# Graduate Level Applied Algebra (Math 6121)

This is a new course created in 2015.

## Nantel Bergeron

tel: 736-2100 Ext 33968
e-mail: bergeron@mathstat.yorku.ca
Office: 2029 TEL BUILDING.

## Books

Algebra, T. W. Hungerford, GTM Springer. (recommended but not required)
Abstract Algebra, Dummit and Foote, Willey. (Highly recommended but not required)
An Introduction to Computational Algebraic Geometry and Commutative Algebra, D. A. Cox, J. Little and D. O'shea, UTM Springer (Highly recommended but not required)

## I plan as follow:

I added some reference DF=Dummit and foote(third edition), and S=Sagan(second Edition). This could be useful if you want to work on some exercises. Just pick some in those chapter. Remember that it is important to work the math in order to learn it.
• Introduction Why applied algebra
• Linear Algebra (Recall crash course, Graduate level): [DF Chapter 11] (Sept 7,12,14)
• THM For any fin. Gen. vector space V (over C)
• V has a (ordered) basis B
• dim(V) = |B| =n is well defined
• L: V ----> C^n where L(v)=[v] is an isomorphism
• THM For any linear transformation T: V ---> W, and fixed bases in V and W, There is a unique matrix M=[T] such that LoT=MoL
• All questions about T can be answered using algorithms on matrix [T]
• End(V) = Mat(nxn) and Aut(V)=Gl(n)
• Direct sums and tensor products have corresponding operations on bases and linear transformations.
• Group Theory and representation Theory [DF Chapter 1,2,3,4,5,6]
• Recall : Groups, morphisms, subgroups, G-sets (and G-morphisms), Isomorphism Theorems and quotient groups. (Sept 19, 21, 26)
• Jordan-Holder Theorem (Sept 28,Oct 3)
• Sylow Theorem (Oct 5,10,12)
• Representation of finite groups and characters (over C) (Oct 17,19)
• Midterm (Oct 24): include Linear algebra, Basic groups theory, Jordan-Holder, Sylow Theorem;
Basic Representation Theory: definition of G-module, Representation, invariant subspace (G-submodule), G-morphism.

Lots of my presentation is out of the book The Symmetric Group , Bruce Sagan, Springer GTM 203, (2001). [S Chapter 1]
• Maske's Theorem
• Schur's lemma
• Structure of the space of G-endomorphisms
• Structure of the inner space of characters on G
• THM the number of irreducible representations for G equal the number of conjugacy classes of G
• Preliminary notions in ring [DF Chapter 7,8,9]
• Euclidian domain
• Principal ideal domain
• Unique Factorization domain
• Polynomial rings
• Grobner basis with emphasis on algorithmic aspect and computational geometry
• solving polynomial system of equations (with some application to robotics and computational geometry)

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--- If time allows, Module over PID... it is cover in more details in Math 6122.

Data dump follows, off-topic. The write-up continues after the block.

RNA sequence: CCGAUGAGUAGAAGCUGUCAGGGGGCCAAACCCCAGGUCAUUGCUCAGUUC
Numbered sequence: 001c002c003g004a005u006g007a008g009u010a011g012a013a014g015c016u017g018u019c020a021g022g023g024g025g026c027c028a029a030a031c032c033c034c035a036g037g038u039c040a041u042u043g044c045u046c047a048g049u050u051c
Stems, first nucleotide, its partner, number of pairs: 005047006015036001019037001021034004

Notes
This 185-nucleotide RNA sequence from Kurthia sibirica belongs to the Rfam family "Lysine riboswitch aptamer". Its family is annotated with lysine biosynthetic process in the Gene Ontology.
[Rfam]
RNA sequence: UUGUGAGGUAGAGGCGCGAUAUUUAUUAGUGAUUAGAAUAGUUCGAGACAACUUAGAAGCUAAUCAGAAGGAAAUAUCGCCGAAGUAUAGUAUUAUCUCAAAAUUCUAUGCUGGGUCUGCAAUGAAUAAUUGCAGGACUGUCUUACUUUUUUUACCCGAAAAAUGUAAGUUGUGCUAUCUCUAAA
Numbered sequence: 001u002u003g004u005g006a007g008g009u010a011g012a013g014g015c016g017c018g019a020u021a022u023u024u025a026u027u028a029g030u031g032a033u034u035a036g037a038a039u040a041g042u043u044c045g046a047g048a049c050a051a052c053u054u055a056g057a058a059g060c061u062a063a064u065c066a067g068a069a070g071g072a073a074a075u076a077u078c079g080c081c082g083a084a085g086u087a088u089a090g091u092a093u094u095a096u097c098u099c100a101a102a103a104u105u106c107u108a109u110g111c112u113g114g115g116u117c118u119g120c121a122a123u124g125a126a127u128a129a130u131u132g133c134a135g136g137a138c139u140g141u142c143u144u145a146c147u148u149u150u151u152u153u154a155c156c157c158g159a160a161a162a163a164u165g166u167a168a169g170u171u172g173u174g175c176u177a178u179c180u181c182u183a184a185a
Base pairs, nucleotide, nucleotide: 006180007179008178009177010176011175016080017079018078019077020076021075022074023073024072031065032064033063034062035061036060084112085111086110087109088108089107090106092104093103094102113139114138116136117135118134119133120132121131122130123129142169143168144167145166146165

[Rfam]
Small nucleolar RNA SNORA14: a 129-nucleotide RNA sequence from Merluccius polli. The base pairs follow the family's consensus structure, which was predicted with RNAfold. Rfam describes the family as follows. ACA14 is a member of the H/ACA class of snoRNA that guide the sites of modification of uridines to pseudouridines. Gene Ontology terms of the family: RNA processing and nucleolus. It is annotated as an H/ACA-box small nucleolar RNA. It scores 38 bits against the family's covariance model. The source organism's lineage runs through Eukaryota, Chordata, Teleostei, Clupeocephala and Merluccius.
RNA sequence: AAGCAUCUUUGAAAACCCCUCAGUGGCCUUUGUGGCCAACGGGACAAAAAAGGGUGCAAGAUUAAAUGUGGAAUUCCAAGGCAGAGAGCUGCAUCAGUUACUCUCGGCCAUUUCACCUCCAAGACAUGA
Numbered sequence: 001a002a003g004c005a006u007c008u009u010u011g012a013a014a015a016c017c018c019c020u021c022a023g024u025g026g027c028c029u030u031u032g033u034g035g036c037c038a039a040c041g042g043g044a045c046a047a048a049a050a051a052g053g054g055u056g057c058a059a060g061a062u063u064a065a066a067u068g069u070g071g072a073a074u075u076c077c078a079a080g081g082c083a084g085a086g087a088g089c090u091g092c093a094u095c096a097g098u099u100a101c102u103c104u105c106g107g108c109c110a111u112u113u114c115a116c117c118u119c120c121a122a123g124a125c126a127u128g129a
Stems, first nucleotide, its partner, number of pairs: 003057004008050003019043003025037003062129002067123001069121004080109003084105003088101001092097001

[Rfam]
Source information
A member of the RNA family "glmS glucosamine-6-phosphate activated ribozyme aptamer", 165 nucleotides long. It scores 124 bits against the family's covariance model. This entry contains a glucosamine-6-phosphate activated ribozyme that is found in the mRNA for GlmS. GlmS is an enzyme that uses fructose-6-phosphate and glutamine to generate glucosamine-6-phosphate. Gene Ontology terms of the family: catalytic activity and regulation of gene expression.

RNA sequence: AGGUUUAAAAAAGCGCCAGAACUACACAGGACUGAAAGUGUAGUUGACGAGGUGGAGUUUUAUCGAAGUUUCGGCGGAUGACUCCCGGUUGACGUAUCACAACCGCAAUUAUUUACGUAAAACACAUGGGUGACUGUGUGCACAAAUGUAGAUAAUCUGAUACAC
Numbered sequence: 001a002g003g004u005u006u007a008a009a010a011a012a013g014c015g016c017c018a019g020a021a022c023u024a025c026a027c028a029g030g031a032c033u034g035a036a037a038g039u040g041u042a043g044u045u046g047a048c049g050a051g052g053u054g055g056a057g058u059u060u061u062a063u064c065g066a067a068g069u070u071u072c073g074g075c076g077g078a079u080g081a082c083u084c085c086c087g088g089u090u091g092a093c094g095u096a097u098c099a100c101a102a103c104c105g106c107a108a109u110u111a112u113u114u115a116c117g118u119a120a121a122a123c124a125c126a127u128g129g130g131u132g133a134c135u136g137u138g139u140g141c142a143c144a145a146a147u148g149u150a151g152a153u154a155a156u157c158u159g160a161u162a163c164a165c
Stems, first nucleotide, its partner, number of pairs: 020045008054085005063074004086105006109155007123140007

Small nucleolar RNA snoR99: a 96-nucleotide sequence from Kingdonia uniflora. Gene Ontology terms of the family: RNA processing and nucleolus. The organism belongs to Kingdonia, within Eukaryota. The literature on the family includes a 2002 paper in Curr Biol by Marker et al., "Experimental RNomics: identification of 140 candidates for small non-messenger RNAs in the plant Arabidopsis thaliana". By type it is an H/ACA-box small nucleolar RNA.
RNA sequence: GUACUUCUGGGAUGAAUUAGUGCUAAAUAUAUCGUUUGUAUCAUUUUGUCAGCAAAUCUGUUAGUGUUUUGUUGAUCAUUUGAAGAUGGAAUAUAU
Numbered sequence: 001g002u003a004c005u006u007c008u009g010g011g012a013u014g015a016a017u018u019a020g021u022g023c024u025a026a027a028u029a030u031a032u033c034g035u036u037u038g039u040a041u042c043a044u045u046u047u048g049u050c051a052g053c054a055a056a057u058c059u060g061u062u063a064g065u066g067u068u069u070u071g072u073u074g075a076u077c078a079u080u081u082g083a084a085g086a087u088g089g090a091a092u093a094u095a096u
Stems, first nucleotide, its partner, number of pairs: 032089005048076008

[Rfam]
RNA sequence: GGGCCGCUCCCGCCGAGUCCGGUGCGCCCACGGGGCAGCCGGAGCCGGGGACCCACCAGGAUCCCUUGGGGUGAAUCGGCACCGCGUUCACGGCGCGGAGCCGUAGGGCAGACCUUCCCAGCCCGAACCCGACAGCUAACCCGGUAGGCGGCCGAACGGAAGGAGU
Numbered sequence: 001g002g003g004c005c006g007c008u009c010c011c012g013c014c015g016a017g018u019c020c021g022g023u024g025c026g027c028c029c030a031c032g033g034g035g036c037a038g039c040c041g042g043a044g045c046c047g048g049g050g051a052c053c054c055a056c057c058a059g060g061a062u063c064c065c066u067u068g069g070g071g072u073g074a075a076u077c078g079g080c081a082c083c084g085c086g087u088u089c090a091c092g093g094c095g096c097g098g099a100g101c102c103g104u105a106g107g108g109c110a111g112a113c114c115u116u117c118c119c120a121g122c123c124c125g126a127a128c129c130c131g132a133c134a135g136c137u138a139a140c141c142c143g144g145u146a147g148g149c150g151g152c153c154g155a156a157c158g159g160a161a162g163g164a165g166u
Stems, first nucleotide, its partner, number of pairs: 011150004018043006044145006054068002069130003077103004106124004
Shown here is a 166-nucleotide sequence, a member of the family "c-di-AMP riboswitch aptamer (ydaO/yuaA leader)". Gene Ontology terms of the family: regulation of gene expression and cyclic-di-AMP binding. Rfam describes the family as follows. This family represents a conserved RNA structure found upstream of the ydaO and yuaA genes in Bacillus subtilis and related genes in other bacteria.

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• Modules over PID (Advanced linear algebra) [DF Chapter 10,12]
• Chinese Remainder Theorem
• Classification of finitely generated modules over PID
• Classification of finitely generated abelian groups
• rational canonical form
• Jordan canonical form

## Proposed Presentation, Project and Applications:

My list is not inclusive and is just suggestions
• Pick a Theorem above and present it in class (let me know in advance to coordinate when to present it)
• The book Combinatorial Species and Tree-like Structures, Encyclopedia of Math. , Cambridge Univ. Press, (1998), contain many possible Presentation, Project and Applications related to action of groups:
• Polya Theory
• Combinatorial Enumeration
• Species
• and more ...
• The Book Group representations in probability and statistics , Persi Diaconis, Institute of Math. Stat. Lecture Notes, Vol. 11 (1988), contain many possible Presentation, Project and Applications related to representation of groups:
• Discrete Fourrier Transform
• Markov Chain
• Sampling in groups
• and more ...
• The book The Symmetric Group , Bruce Sagan, Springer GTM 203, (2001), contain many possible Presentation, Project and Applications related representation theory and the symmetric group:
• program the Young Natural Representation
• Present symmetric functions
• Introduce Robinson-Schensted algorithm and its consequences (What was the original application of Schensted?)
• and more ...

## Evaluation:

Students will be evaluated on five aspects (which are parts of the life of any living mathematician). The final grade will be base on the average of the best three.
• 1 Project/Homework (working on an extended project or working on exercises)
• 2 Midterms (Writing exams).
• 3 Oral Presentation (Presenting some special topic or long proofs).
• 4 Comprehensive exam (writing the comprehensive exam at the end, Note that for some of you it is one of your Ph. D. requirements).
5 Participation in class (Being there, asking questions, being curious, etc.) is ALSO an important aspect of the evaluation. It may help increase any of your average above by up to 10%.
Nantel Bergeron
Office: 2029 TEL Building
tel: 416-736-2100 x 33968
email address: bergeron at yorku dot ca
Department of Mathematics and Statistics.
2029 TEL Building
York University
North York, Ontario M3J 1P3, Canada
To Department's Public Page

last revised Sept. 2015